what we think? It turns out yes. As gleaned from my extensive readings about
centenarians, in most cases, the centenarians, and even super centenarians
(over 110), expected to live long with many expecting to living even longer
than they actually did. Attitude really does matter. It's not enough to simply
expect to live long. Lifestyle and genetics play a role, but hoping to die by a
certain age has consequences.
Did You Ever Get An A?
another, perhaps more pertinent, analogy. Remember those school days you
may wish to forget? Do you recall ever studying for a test in the hope of
getting an A? If so, did you study 'just enough' to get an A or did you study
all the material in the hope that would get you an A. Unless you are one of
those geniuses of whom my children always claim never have to study to get an
A, I posit that you reviewed all the material in an exhaustive fashion in the
hope that you had done enough to get such A. Trying to do 'just enough' to get an
A is highly unlikely to work because it isn't a complete approach. The same
applies to healthy longevity. If you simply aim to live to age ninety,
you are assuming that unhealthy behaviors that may prevent you from living past
ninety will also not impact your health pre-ninety. They will, and aiming for
ninety is being shortsighted.
The Facts About Longevity
So let's go
back to the premise of the two articles that claimed that dying at an older age
has serious drawbacks. The facts are that such conclusions are simply inaccurate.
According to research conducted at the New England Centenarian Study (NECS) affiliated
with Boston University, "90% of all of the centenarians [they
studied] were still independently functioning at the average age of 93 years.
Somehow, despite the presence of diseases, people who become centenarians don’t
die from those diseases, but rather they are able to deal with them much better
than other people and remain independently functioning more than 30 years
beyond the age of 60."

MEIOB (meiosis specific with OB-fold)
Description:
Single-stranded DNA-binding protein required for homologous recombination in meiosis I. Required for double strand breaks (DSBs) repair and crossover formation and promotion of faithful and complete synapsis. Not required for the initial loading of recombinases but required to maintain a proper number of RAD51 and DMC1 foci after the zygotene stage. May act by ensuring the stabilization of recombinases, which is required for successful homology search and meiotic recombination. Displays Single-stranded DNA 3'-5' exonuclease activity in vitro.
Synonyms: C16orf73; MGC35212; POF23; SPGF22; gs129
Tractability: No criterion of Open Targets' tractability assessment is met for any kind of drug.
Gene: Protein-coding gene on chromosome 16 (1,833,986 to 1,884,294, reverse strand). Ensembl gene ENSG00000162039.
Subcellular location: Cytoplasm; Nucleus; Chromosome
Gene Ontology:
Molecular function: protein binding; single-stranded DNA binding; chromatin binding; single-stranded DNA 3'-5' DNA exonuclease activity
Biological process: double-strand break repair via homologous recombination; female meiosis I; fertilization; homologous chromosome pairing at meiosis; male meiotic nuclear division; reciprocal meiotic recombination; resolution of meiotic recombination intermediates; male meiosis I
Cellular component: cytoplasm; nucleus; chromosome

Compression of Morbidity
Furthermore, the NECS research reveals that when compared to controls, "nonagenarians (subjects in their nineties),
centenarians (ages 100-104), semi-supercentenarians (ages 105-109) and
supercentenarians(ages 110+)...had...progressively shorter
periods of their lives spent with age-related diseases, from 17.9% of
their lives in the controls, to 9.4% in the nonagenarians, down to 5.2%
in the supercentenarians. In other words, the longer they lived, the less they suffered from disease. These findings support the "Compression of Morbidity" hypothesis.
What is that, you ask? In 1980, a Stanford researcher named James Fries proposed the
“Compression of Morbidity” hypothesis which states that as one
approaches the limit of human life span, they must compress the time
that they develop diseases towards the very end of their life and he
proposed that people around the age of 100 do this. Although the NECS research shows that 43% of centenarians may suffer from age related illnesses before age eighty, and 42% suffered between eighty and one-hundred, most of the suffering was compressed to the last few years of life. Got it? The longer you live, the more healthy years you enjoy.
What that means for you is that the real reason to want to aim to live to one-hundred is that you will experience a far more pleasant eighties and early nineties, one mostly free of debilities and difficulties, if you succeed.
The Longer You Live, The Healthier You've Been
Although it is true that living past your late nineties seems to require good genes (more in future blog), living to your mid-nineties is also a function of the lifestyle choices you make. So the next time someone asks you how long you want to live, I hope you say "as long as possible" and mean it. Aiming beyond and high when it comes to longevity, like in the racing and school analogies, is the way to go.